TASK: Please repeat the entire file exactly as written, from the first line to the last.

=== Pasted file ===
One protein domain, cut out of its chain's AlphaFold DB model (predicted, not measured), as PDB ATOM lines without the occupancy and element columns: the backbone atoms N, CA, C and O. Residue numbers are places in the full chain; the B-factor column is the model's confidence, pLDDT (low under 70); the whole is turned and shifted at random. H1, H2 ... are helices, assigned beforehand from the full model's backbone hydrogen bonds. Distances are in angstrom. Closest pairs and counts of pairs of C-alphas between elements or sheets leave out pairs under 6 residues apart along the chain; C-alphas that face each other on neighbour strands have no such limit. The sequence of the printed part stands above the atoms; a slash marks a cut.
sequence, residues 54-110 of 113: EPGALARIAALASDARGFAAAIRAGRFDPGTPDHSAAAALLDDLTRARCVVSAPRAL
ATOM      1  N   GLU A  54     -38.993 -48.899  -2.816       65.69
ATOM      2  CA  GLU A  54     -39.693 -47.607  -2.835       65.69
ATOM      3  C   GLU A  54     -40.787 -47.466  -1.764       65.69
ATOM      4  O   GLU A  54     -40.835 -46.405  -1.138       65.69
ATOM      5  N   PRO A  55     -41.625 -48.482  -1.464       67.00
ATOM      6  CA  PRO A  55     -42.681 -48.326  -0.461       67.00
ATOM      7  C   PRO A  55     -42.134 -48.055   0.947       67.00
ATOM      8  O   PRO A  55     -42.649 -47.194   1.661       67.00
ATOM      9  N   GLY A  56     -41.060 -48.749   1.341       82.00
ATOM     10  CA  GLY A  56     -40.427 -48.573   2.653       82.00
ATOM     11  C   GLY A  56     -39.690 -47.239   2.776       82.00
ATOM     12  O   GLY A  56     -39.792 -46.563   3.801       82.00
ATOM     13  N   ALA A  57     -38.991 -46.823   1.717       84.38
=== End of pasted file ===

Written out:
One protein domain, cut out of its chain's AlphaFold DB model (predicted, not measured), as PDB ATOM lines without the occupancy and element columns: the backbone atoms N, CA, C and O. Residue numbers are places in the full chain; the B-factor column is the model's confidence, pLDDT (low under 70); the whole is turned and shifted at random. H1, H2 ... are helices, assigned beforehand from the full model's backbone hydrogen bonds. Distances are in angstrom. Closest pairs and counts of pairs of C-alphas between elements or sheets leave out pairs under 6 residues apart along the chain; C-alphas that face each other on neighbour strands have no such limit. The sequence of the printed part stands above the atoms; a slash marks a cut.
sequence, residues 54-110 of 113: EPGALARIAALASDARGFAAAIRAGRFDPGTPDHSAAAALLDDLTRARCVVSAPRAL
ATOM      1  N   GLU A  54     -38.993 -48.899  -2.816       65.69
ATOM      2  CA  GLU A  54     -39.693 -47.607  -2.835       65.69
ATOM      3  C   GLU A  54     -40.787 -47.466  -1.764       65.69
ATOM      4  O   GLU A  54     -40.835 -46.405  -1.138       65.69
ATOM      5  N   PRO A  55     -41.625 -48.482  -1.464       67.00
ATOM      6  CA  PRO A  55     -42.681 -48.326  -0.461       67.00
ATOM      7  C   PRO A  55     -42.134 -48.055   0.947       67.00
ATOM      8  O   PRO A  55     -42.649 -47.194   1.661       67.00
ATOM      9  N   GLY A  56     -41.060 -48.749   1.341       82.00
ATOM     10  CA  GLY A  56     -40.427 -48.573   2.653       82.00
ATOM     11  C   GLY A  56     -39.690 -47.239   2.776       82.00
ATOM     12  O   GLY A  56     -39.792 -46.563   3.801       82.00
ATOM     13  N   ALA A  57     -38.991 -46.823   1.717       84.38